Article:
Sunday, January 30, 2011

Recipe for Yuck

2 Tablespoons Dinosaur jr.
1 Cup 90's spacerock (think Hum or Siamese Dream era Smashing Pumpkins)
1/2 cup of mid-nineties emo (Sunny Day Real Estate/Mineral brand, preferably)
1 1/2 teaspoons of Weezer's Blue Album

Melt the Dinosaur Jr. in a small frying pan. Mix in the 90's spacerock and stir until lightly browned. Toss in mid-nineties emo and add Weezer's Blue album to taste:

Yuck is pretty tasty when it's all done, but you won't ever quite be sure if its delicious on its own merit, or gratifying because it reminds you of so many familiar, comforting flavors from your youth. This problem may never be resolved.

Wednesday, January 19, 2011

Book Review: 33 1/3 #48 Rid of Me: A Story

Kate Schatz's Rid of Me: A Story is a tricky entry into the 33 1/3 series. Most volumes deal with albums in a fairly straightforward manner providing a direct set of criteria through which to evaluate them. These criteria generally look to a book's insight into the album, its clarity of purpose and vision, the quality of the prose, and the various strategies an author uses to explore said album. Schatz's entry on PJ Harvey's Rid of Me, like the volumes on Meat is Murder and Music from Big Pink before it, is a little trickier in that its fictional. What makes Rid of Me: A Story more complicated, however, is that it never explicitly deals with PJ Harvey or her album. That's okay. I like the boldness of the approach. Whereas Joe Pernice and John Niven ground their fictions in the experience of listening to the album and a fictionalized telling of the creation of the album, respectively, Schatz's volume focuses instead on the themes and mood of Harvey's album as invoked through a dark and, at times, sexy narrative. Because I'm a fan of the idea of a book of fiction being about a rock album, I wanted to love this book and bury it with praise. And, while much of Schatz's volume pays off, I find myself distinguishing between the volume's two aims: its ability to capture the essence of PJ Harvey's album, and its ability to tell an engaging story.

As an exploration of Rid of Me, Schatz's work is a surprising success. The narrative's grim tone and damaged, but strong characters read as if they were ripped right out of Harvey's album. Schatz's desolate nature imagery and her protagonist's desperation, anger, and longing all bristle with the same energy that Harvey brings to her compositions. Through the protagonist's odd romance and flight from those who wronged them, Schatz is able to explore the raw, thrumming pathos that underlies every distorted guitar and pained howl on Rid of Me.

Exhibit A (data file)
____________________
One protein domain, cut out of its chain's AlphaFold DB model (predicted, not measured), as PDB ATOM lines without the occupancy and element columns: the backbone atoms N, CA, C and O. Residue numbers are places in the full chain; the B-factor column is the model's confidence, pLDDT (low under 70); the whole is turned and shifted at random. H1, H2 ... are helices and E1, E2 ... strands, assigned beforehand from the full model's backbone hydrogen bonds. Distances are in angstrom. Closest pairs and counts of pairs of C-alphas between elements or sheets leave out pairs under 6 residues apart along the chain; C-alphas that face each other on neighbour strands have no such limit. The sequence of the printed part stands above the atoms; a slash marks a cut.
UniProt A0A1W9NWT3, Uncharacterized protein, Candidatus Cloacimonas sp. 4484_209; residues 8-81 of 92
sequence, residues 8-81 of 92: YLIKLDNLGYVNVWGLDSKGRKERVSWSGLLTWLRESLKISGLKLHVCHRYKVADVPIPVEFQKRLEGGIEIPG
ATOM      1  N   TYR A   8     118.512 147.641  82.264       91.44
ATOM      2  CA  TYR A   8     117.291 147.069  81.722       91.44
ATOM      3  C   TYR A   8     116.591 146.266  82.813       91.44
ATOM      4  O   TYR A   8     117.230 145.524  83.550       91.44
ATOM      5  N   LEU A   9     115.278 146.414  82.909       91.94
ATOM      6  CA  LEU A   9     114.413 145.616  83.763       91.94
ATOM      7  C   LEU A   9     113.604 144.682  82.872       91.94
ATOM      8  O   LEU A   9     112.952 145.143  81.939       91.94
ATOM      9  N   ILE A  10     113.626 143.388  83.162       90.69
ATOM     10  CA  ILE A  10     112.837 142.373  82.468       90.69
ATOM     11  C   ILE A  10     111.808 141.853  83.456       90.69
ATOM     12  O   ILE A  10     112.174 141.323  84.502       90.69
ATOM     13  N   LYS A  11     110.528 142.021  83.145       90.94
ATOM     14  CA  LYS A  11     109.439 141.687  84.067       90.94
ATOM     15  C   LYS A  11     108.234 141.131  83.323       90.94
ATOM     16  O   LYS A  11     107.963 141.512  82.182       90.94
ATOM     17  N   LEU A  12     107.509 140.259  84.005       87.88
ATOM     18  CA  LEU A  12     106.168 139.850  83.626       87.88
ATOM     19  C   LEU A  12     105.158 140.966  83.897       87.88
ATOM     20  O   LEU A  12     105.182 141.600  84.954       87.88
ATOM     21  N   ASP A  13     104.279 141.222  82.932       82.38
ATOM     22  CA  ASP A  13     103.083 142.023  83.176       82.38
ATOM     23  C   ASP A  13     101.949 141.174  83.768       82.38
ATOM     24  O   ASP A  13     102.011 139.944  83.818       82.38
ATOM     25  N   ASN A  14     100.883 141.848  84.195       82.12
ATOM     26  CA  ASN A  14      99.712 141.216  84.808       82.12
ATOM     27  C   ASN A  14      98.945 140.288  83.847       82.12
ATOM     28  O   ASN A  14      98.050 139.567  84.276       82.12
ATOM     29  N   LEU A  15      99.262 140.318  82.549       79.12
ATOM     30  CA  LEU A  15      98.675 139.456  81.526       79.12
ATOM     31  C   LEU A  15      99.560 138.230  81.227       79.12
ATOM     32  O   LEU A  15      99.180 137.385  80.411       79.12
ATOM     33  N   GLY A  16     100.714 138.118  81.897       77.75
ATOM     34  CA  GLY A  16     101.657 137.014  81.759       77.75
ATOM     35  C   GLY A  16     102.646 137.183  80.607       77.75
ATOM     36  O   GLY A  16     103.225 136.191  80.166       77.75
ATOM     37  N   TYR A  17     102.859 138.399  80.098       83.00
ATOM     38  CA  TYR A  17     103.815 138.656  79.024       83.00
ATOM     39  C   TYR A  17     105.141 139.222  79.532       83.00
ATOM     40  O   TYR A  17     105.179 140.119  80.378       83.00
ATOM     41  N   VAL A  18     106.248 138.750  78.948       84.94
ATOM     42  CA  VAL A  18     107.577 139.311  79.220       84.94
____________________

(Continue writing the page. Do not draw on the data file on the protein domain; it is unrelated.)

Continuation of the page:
So what is holding the volume back? Well, it doesn't quite work as a story. At least to this reader. I'd like to qualify this, though. The prose in this book is mostly excellent, and the ideas seem pretty compelling, but neither of these are enough to carry the narrative beyond its simple lack of grounding. Ultimately, Rid of Me: A Story aims to be a non-conventional narrative told through points of view that shift between unreliable narrators, and which are so grounded in the sensation of the moment that I had trouble finding stable footing at times. While this ethereal approach to storytelling works wonderfully in capturing the mood of the album, I found myself struggling to stay invested in Mary and Kathleen, the story's protagonists. Even now, as I think back on the story, the details are a bit hazy--I know Kathleen and Mary escape from shitty patriarchal surroundings, find each other, and forge a darkly erotic relationship. Then, while little happens in the story's present, the women are besieged by paranoia, fear, and bad dreams as we learn bits and pieces of their pasts through hazy flashbacks. In the end, my connection to these characters is about as foggy as the ways their backstories unfold. I wonder if the story might have benefited from some stronger grounding in the present, and perhaps a bit more present-tense friction to help drive so much uncertain remembering.

Still, I feel as if my own fiction writing and workshop mentality (which is begrudgingly branded into my brain) is getting in the way of my fully enjoying Schatz's story. I want to love this book--its approach and attitude is everything I look for in fiction, but without enough footing to stand on, I ended up feeling lost and aloof.

Regardless, I'm thrilled that Continuum and Schatz took the risk with this book. Despite my problems with it, the volume is still interesting and worthwhile, I was just hoping for a little more.


Next up, Marvin Lin's book on Kid A